In a movie we expect to be full of action, disguise, and gadgets, which it is, the fifth “Mission: Impossible” installment offers us something called “gait analysis.” It’s a full-body scan, part of an ID protocol to enter yet another encrypted computer security vault to capture a USB drive. (Yes, sorry, the whole film boils down to yet another USB drive containing a precious ledger; couldn’t they have devised a scarier rubric — like the Spreadsheet of Certain Death?)
But, gait analysis: Simon Pegg’s tech expert Benji will surely die if his gait is judged inauthentic (or worse, silly). Meanwhile, down below in some underwater computer cavern, Tom Cruise’s indefatigable Ethan Hunt is nearly drowning as he swaps one yellow memory card — D’oh! Dropped it! — for another that might ensure Benji’s gait approval. (The moment comes an hour into the movie; you can guess if the two survive.)
It’s a good sequence, and “M:I — RN” contains several satisfying action sequences from director Christopher McQuarrie. (One nicely alludes to Hitchcock’s “The Man Who Knew Too Much,” as assassins vie backstage during a Vienna production of “Turandot.”)
Yet I was reminded of gait analysis, and hardly needed a computer scanner to do it, at the picture’s 2-hour mark. Ethan has by that time crashed a motorcycle, crashed a car, made not one but two heroic entrances, suffered a gunshot, taken several beatings, grown a beard, shaved the beard, done some push-ups, shown his hairless chest, clung to the side of a flying aircraft (you saw that bit in the trailer, I know), jumped through several windows, dispatched a dozen baddies, and been deemed a rogue agent by the CIA. Then, running through the cobblestoned streets of London, Tom Cruise — I mean Ethan Hunt — suddenly looks old and tired.
Wait, I thought, is that guy actually limping, huffing and puffing like an actual 53-year-old mortal? His signature 110 percent determination is there, but the gait is gone. We haven’t seen that before: Cruise has spent his 30 very willful years of stardom denying age, insisting that he performs his own stunts, and doing action flicks at an age when his relaxed-fit peers are sliding into more comfortable dadcore roles. (His initial “M:I” reboot was 19 years ago.)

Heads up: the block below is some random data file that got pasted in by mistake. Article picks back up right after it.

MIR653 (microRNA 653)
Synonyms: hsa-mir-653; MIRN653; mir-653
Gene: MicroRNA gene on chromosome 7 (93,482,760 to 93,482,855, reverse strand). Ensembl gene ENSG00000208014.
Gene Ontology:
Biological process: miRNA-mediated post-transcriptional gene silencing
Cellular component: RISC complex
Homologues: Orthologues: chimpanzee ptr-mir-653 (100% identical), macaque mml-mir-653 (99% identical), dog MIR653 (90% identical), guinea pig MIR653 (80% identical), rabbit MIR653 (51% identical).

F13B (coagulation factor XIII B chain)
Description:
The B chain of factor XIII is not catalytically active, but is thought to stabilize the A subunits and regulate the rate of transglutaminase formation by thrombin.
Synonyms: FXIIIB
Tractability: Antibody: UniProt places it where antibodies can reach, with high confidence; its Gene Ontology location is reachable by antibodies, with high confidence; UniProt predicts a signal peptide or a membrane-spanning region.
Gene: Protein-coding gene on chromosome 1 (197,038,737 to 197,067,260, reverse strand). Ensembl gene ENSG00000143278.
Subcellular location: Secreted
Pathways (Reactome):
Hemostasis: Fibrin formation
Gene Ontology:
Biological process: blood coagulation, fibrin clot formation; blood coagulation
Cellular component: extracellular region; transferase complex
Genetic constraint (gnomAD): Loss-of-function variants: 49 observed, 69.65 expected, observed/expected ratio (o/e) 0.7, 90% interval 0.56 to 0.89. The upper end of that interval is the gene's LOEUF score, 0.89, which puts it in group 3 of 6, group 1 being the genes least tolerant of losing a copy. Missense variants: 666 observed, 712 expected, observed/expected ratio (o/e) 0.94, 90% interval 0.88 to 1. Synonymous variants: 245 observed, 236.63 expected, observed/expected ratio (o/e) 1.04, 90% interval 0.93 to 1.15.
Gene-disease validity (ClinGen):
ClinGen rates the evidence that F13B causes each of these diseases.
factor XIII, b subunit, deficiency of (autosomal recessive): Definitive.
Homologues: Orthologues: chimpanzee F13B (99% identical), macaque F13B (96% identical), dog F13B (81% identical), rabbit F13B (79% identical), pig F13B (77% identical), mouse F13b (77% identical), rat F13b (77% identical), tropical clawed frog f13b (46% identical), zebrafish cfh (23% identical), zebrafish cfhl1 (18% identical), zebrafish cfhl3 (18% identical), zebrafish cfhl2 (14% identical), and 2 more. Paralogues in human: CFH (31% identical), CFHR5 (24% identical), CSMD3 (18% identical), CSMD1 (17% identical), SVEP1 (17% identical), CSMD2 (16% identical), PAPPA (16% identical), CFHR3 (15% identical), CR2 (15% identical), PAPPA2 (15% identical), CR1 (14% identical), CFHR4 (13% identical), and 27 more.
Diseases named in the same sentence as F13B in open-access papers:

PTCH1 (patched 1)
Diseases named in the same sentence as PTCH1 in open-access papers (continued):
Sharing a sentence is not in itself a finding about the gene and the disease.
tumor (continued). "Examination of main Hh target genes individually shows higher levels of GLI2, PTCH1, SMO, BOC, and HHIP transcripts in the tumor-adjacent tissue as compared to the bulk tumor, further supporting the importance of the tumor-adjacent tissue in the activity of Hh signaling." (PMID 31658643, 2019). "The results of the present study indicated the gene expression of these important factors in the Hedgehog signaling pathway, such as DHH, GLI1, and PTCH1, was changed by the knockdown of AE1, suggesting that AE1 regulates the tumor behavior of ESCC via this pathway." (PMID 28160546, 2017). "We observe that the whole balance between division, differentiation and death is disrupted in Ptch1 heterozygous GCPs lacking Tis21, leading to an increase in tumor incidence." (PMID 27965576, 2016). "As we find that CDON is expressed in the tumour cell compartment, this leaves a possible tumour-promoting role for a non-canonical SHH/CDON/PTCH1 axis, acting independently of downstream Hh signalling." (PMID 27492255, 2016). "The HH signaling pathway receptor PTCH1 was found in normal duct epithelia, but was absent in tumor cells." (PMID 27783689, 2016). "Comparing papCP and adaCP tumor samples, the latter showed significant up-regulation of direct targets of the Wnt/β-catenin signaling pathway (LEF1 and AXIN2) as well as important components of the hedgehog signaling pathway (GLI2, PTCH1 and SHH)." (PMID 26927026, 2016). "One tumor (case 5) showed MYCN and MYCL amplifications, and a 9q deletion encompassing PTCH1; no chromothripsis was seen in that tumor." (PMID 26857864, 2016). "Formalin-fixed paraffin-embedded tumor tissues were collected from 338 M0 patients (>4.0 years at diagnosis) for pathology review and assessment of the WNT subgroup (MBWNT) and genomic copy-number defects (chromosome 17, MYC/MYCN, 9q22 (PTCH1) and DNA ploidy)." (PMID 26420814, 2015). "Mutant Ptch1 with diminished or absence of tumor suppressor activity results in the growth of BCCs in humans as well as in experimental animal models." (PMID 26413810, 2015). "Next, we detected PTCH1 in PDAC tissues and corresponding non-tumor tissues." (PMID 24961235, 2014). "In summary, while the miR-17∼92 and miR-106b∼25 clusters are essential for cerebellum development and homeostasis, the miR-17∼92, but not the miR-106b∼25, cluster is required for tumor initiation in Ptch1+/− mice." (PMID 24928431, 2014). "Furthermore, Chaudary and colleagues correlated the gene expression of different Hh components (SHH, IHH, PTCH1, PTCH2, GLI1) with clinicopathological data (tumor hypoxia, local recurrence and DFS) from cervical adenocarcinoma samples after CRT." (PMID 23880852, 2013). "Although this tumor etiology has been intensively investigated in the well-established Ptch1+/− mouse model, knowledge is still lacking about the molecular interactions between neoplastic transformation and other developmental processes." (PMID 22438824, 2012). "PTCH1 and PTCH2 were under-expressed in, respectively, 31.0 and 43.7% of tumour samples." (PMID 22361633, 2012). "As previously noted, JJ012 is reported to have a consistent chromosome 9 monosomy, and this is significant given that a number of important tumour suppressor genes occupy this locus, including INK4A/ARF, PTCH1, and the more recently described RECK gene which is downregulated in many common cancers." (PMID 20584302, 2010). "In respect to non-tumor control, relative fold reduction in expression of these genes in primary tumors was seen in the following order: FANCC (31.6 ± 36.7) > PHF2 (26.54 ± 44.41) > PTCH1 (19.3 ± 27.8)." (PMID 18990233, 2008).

My gait analysis told me one thing, but my movie instincts told me another. I liked that uncertainty more than McQuarrie’s complicated yet familiar script, its stock components seemingly ordered from Amazon: unreliable bosses (Alec Baldwin, Simon McBurney), global locations, loyal flunkies (Ving Rhames, Jeremy Renner), rogue agents, terrorist cartel, double-crosses, and a mystery woman (Sweden’s classy Rebecca Ferguson, who’d be right at home in a ’60s-vintage Bond movie).
Though fine summer entertainment, the movie — like Ethan’s hobbled gait — shows considerable franchise fatigue. How many passwords, computer screens, tablet screens, phone screens, and downloads must we endure? Isn’t that why we go to summer movies — to escape from our tech-saturated daily lives? Ironically, it’s Pegg’s Benji, sick of his data-crunching CIA desk job, who articulates that frustration: “See the world — on a monitor.”
He said it, not me.
“Mission: Impossible-Rogue Nation” (3 1/2 stars)
The franchise, as well as Ethan Hunt … er, Tom Cruise, shows its age in the latest “M:I” installment. Plenty of tech drama surrounds Hunt and the gang as they hunt down baddies around the globe. There is a lot of action here and some fun, but it’s hard to ignore the wear-and-tear on Cruise, and the franchise, after all these missions.
Rating: PG-13, for bloodless but intense action violence
Showing: Alderwood Mall, Everett Stadium, Galaxy Monroe, Marysville, Stanwood Cinemas, Pacific Place, Sundance Cinemas Seattle, Thornton Place Stadium 14 + Imax, Woodinville, Blue Fox Drive-In, Cascade Mall